Modification of Oxide Surfaces with Functional Organic Molecules, Nanoparticles, and Hetero-Oxide Layers

Research output: ThesisDoctoral Thesis (compilation)

Abstract

The research work described in this thesis is concerned with the modification of oxide surfaces, as reflected by its title. The surfaces and their modification have been studied using a range of experimental surface characterization tools, in particular x-ray photoelectron spectroscopy (XPS), fluorescence microscopy, scanning electron microscopy, atomic force microscopy, and scanning tunneling microscopy.
A large part of the thesis is related to the modification of oxide or metal surfaces with nanoparticles. In particular, three different immobilization schemes for the coupling of molecularly imprinted polymer (MIP) nanoparticles to silicon oxide (SiO2) and gold surfaces were designed and characterized at every step. The first method reports the immobilization of MIPs using a photo-coupling agent in combination with an aminosilane compound. The second method explores an epoxysilane-based coupling agent to directly anchor the nucleophilic core-shell MIP nanoparticle to the surface. Both methods were proven to be non-destructive towards the specific binding sites of the MIP nanoparticles. The third scheme offers the immobilization of nucleophilic core-shell nanoparticles on model gold surfaces using self-assembled monolayers of 11-mercaptoundecanoic acid activated by carbodiimide/N-hydroxysuccinimide. All three coupling methods are quite versatile and can be used in biosensors to couple functional nano-objects with transducer surfaces. In addition to these investigation directly aimed at the immobilization of nanopartciles, more fundamentally oriented studies were carried out on the modification of the rutile TiO2(110) surface with silane molecules to obtain a detailed understanding of adsorption mechanism and geometry of these silanes.
The deposition of a different type of nanopartciles, block copolymer reverse micelles loaded gold nanoparticles, on a titanium dioxide surface was tested using electrospray deposition. The study demonstrates that electrospray deposition is a viable method for depositing metal single-size metal nanoparticles onto a surface in vacuum, thereby retaining the clean vacuum conditions. Furthermore, it was shown that the removal of the block copolymer shell after deposition can be achieved both by atomic oxygen and an oxygen plasma, with the atomic oxygen being somewhat more efficient. Overall, it was demonstrated that a TiO2 surface decorated with narrow sized gold nanoparticles could be created, a result of importance in the catalysis domain.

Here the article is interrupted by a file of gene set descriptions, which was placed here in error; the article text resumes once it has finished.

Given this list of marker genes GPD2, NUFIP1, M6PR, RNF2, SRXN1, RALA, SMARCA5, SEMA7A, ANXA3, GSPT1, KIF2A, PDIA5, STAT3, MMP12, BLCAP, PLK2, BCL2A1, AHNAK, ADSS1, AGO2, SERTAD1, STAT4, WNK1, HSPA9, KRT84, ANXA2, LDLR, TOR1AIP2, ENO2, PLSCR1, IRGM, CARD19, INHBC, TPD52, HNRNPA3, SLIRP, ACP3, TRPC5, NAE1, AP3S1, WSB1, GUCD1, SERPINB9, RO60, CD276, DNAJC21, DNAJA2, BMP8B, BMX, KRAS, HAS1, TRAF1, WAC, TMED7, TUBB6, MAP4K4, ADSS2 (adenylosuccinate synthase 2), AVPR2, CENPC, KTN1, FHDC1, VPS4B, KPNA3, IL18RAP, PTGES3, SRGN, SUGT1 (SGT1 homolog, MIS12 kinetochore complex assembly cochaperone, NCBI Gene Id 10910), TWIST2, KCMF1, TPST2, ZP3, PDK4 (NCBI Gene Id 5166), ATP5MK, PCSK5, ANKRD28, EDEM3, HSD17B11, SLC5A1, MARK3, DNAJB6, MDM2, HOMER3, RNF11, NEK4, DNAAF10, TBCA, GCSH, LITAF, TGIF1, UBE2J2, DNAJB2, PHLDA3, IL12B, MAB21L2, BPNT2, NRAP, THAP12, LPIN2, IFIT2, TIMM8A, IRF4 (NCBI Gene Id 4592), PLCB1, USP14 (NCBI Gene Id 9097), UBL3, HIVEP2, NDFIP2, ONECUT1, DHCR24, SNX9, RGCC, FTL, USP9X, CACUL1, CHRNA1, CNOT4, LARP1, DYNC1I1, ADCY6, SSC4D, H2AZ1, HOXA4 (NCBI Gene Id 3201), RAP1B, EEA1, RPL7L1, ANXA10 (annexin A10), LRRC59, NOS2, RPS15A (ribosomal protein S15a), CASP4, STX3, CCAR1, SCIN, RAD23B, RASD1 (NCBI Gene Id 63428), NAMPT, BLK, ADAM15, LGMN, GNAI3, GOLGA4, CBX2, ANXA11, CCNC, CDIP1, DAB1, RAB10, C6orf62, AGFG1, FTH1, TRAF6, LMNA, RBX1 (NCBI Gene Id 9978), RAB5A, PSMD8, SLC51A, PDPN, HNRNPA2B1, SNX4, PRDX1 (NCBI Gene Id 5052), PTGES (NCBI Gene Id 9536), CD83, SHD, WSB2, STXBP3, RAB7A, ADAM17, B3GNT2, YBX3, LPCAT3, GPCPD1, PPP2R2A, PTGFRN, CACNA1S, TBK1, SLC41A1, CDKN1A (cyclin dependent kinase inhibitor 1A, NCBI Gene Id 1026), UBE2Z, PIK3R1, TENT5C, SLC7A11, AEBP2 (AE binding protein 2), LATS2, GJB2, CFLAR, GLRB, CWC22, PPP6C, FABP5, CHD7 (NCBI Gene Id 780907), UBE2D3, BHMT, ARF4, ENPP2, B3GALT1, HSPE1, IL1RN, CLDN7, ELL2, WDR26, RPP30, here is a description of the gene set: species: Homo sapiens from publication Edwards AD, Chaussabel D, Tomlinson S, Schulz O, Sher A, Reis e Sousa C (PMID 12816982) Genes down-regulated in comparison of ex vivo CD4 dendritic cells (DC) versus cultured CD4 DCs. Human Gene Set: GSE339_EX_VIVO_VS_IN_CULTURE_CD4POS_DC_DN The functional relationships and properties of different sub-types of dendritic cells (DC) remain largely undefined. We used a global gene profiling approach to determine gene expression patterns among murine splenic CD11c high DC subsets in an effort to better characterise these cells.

The last part of the thesis is concerned with the true in-situ investigation of growth of hetero-oxide layers on oxide surfaces from metal precursors. Tetraethyl orthosilicate (TEOS) was used as precursor for the chemical vapor deposition of silicon oxide on rutile TiO2(110). The growth was monitored in real time using ambient pressure XPS (APXPS), which revealed the dissociative adsorption with the formation of new species in the presence of a TEOS gas phase reservoir. Annealing results in the formation of SiO2 and of a mixed titanium/silicon oxide. Furthermore, tetrakis(dimethylamino)titanium was employed in the atomic layer deposition (ALD) of TiO2 on RuO2. The APXPS results showed evidence was for side reactions beyond the idealized scheme of ALD.

Details

Authors
  • Shilpi Chaudhary
Organisations
Research areas and keywords

Subject classification (UKÄ) – MANDATORY

  • Atom and Molecular Physics and Optics

Keywords

  • Fysicumarkivet A:2015:Chaudhary
Original languageEnglish
QualificationDoctor
Awarding Institution
Supervisors/Assistant supervisor
Award date2015 Jun 9
Publisher
  • Department of Physics, Lund University
Print ISBNs978-91-7623-330-6
Publication statusPublished - 2015
Publication categoryResearch

Bibliographic note

Defence details Date: 2015-06-09 Time: 10:15 Place: Rydberg Lecture Hall at the Department of Physics External reviewer(s) Name: Valden, Mika Title: [unknown] Affiliation: Optoelectronics Research Centre, Tampere University of Technology, Finland ---

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